Mapping the active site of CD59.

Yu J, Abagyan R, Dong S, Gilbert A, Nussenzweig V, Tomlinson S - J. Exp. Med. (1997)

Complement resistance of CHO cells expressing  CD59 and site-specific CD59  mutants. Complement resistance  of CHO cell populations expressing similar levels of either  CD59 or CD59 containing the  indicated amino acid substitutions was determined. Cells were  exposed to 10% NHS.
© Copyright Policy
Related In: Results  -  Collection

Show All Figures
getmorefigures.php?uid=PMC2196154&req=5

Figure 8: Complement resistance of CHO cells expressing CD59 and site-specific CD59 mutants. Complement resistance of CHO cell populations expressing similar levels of either CD59 or CD59 containing the indicated amino acid substitutions was determined. Cells were exposed to 10% NHS.
Mentions: The three conserved residues (shown in green, Fig. 7 b) and the conserved hydrophobic residue at position F23 within the putatively identified binding groove of CD59 were individually targeted for site-specific mutagenesis. The four mutant CD59s prepared were F23D (Phe at position 23 changed to Asp), Y36F, W40Y and L54N. The amino acids used for the substitutions were chosen to have similar shape but different physico-chemical properties. The W40Y mutant was not stably expressed on the surface of transfected CHO cells. Of the three expressed mutant proteins, L54N had almost no function, F23D retained some but significantly reduced function, and Y36F had normal function (Fig. 8). For unknown reasons, only relatively moderate levels of the L54N mutant protein could be expressed on CHO cells, but activity was compared with CHO cells expressing similar levels of wild-type CD59 (see Table 1). In an attempt to assess whether the mutant proteins were correctly folded, we studied their reactivity with three different mAbs that each bind to nonoverlapping conformational epitopes on CD59. All mutant proteins were recognized by these antibodies (Table 1).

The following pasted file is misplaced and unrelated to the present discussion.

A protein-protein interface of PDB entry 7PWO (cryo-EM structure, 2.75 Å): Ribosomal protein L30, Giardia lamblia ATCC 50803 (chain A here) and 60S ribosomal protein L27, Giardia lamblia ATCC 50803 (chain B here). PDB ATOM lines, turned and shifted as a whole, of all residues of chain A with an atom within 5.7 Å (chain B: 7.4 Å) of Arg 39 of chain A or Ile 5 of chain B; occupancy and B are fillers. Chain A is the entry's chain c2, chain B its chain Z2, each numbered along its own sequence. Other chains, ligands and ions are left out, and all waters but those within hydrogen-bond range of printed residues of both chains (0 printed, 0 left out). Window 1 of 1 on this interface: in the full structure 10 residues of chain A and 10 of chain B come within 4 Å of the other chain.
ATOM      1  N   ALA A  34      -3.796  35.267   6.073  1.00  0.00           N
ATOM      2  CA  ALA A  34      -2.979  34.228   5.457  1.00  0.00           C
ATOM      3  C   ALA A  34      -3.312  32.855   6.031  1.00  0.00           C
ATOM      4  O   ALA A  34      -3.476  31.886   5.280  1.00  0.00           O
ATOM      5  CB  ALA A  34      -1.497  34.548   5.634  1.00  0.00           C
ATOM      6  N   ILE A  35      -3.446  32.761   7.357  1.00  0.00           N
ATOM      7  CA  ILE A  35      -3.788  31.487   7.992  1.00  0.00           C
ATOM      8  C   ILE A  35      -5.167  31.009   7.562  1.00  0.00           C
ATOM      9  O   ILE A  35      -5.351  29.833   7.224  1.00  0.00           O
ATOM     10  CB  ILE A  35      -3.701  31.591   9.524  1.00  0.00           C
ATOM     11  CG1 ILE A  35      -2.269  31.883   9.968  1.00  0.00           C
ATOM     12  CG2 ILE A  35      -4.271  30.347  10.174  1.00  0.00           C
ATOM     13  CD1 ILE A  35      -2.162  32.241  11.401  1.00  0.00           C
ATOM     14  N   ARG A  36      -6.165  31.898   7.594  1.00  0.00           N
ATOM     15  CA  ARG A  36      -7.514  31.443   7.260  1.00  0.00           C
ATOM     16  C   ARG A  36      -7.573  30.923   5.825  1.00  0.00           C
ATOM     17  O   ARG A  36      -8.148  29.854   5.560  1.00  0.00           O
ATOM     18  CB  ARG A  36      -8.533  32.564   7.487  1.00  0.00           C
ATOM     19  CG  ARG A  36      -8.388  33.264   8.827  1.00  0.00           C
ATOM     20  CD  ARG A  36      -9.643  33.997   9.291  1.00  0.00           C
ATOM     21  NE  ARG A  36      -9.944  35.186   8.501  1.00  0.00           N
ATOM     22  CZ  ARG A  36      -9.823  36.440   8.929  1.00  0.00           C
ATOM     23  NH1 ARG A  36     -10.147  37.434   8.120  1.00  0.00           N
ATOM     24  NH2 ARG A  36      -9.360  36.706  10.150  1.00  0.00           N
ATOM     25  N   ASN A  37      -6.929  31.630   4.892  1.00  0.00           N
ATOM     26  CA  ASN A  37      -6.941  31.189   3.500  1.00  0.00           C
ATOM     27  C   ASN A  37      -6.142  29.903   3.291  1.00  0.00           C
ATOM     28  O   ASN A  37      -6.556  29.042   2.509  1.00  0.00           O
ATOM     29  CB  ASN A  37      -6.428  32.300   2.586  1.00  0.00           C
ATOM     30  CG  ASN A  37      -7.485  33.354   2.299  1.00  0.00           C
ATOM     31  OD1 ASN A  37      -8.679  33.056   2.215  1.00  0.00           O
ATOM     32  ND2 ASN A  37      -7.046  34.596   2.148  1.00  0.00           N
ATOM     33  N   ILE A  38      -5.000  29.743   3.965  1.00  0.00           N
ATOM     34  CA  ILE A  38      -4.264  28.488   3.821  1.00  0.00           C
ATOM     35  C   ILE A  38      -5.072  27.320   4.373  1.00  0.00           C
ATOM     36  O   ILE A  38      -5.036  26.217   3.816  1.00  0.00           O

Bottom Line: CD59 is a widely distributed membrane-bound inhibitor of the cytolytic membrane attack complex (MAC) of complement.We present data obtained from a combination of molecular modeling and mutagenesis techniques, which together indicate that the active site of CD59 is located in the vicinity of a hydrophobic groove on the face of the molecule opposite to a "hydrophobic strip" suggested earlier.In addition, removal of the single N-linked glycosylation site at Asn18 of CD59 resulted in an enhancement of complement inhibitory activity.

View Article: PubMed Central - PubMed

Affiliation: Department of Pathology, New York University Medical Center, New York 10016, USA.

ABSTRACT
CD59 is a widely distributed membrane-bound inhibitor of the cytolytic membrane attack complex (MAC) of complement. This small (77 amino acid) glycoprotein is a member of the Ly6 superfamily of proteins and is important in protecting host cells from the lytic and proinflammatory activity of the MAC. CD59 functions by binding to C8 and/or C9 in the nascent MAC and interfering with C9 membrane insertion and polymerization. We present data obtained from a combination of molecular modeling and mutagenesis techniques, which together indicate that the active site of CD59 is located in the vicinity of a hydrophobic groove on the face of the molecule opposite to a "hydrophobic strip" suggested earlier. In addition, removal of the single N-linked glycosylation site at Asn18 of CD59 resulted in an enhancement of complement inhibitory activity.

Show MeSH
Related in: MedlinePlus